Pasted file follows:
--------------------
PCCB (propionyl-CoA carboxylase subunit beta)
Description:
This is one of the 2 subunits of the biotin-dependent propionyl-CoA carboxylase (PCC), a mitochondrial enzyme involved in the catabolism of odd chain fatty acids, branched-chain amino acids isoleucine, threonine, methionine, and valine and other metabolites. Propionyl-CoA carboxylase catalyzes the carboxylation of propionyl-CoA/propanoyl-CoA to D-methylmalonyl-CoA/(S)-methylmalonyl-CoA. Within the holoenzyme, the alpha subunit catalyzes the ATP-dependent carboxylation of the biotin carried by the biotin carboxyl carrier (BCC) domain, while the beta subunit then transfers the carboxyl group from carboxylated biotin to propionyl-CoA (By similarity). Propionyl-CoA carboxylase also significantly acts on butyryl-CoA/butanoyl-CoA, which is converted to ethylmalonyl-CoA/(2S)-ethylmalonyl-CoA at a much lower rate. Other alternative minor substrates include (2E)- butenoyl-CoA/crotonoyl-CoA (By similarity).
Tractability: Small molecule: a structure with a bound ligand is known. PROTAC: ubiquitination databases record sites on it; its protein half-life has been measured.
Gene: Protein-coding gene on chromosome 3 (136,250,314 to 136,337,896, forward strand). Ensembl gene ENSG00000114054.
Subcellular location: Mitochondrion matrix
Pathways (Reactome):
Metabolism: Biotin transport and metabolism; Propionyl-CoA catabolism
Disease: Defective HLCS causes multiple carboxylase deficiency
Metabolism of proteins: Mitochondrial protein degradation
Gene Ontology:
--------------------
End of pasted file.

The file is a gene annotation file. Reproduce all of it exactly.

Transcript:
PCCB (propionyl-CoA carboxylase subunit beta)
Description:
This is one of the 2 subunits of the biotin-dependent propionyl-CoA carboxylase (PCC), a mitochondrial enzyme involved in the catabolism of odd chain fatty acids, branched-chain amino acids isoleucine, threonine, methionine, and valine and other metabolites. Propionyl-CoA carboxylase catalyzes the carboxylation of propionyl-CoA/propanoyl-CoA to D-methylmalonyl-CoA/(S)-methylmalonyl-CoA. Within the holoenzyme, the alpha subunit catalyzes the ATP-dependent carboxylation of the biotin carried by the biotin carboxyl carrier (BCC) domain, while the beta subunit then transfers the carboxyl group from carboxylated biotin to propionyl-CoA (By similarity). Propionyl-CoA carboxylase also significantly acts on butyryl-CoA/butanoyl-CoA, which is converted to ethylmalonyl-CoA/(2S)-ethylmalonyl-CoA at a much lower rate. Other alternative minor substrates include (2E)- butenoyl-CoA/crotonoyl-CoA (By similarity).
Tractability: Small molecule: a structure with a bound ligand is known. PROTAC: ubiquitination databases record sites on it; its protein half-life has been measured.
Gene: Protein-coding gene on chromosome 3 (136,250,314 to 136,337,896, forward strand). Ensembl gene ENSG00000114054.
Subcellular location: Mitochondrion matrix
Pathways (Reactome):
Metabolism: Biotin transport and metabolism; Propionyl-CoA catabolism
Disease: Defective HLCS causes multiple carboxylase deficiency
Metabolism of proteins: Mitochondrial protein degradation
Gene Ontology: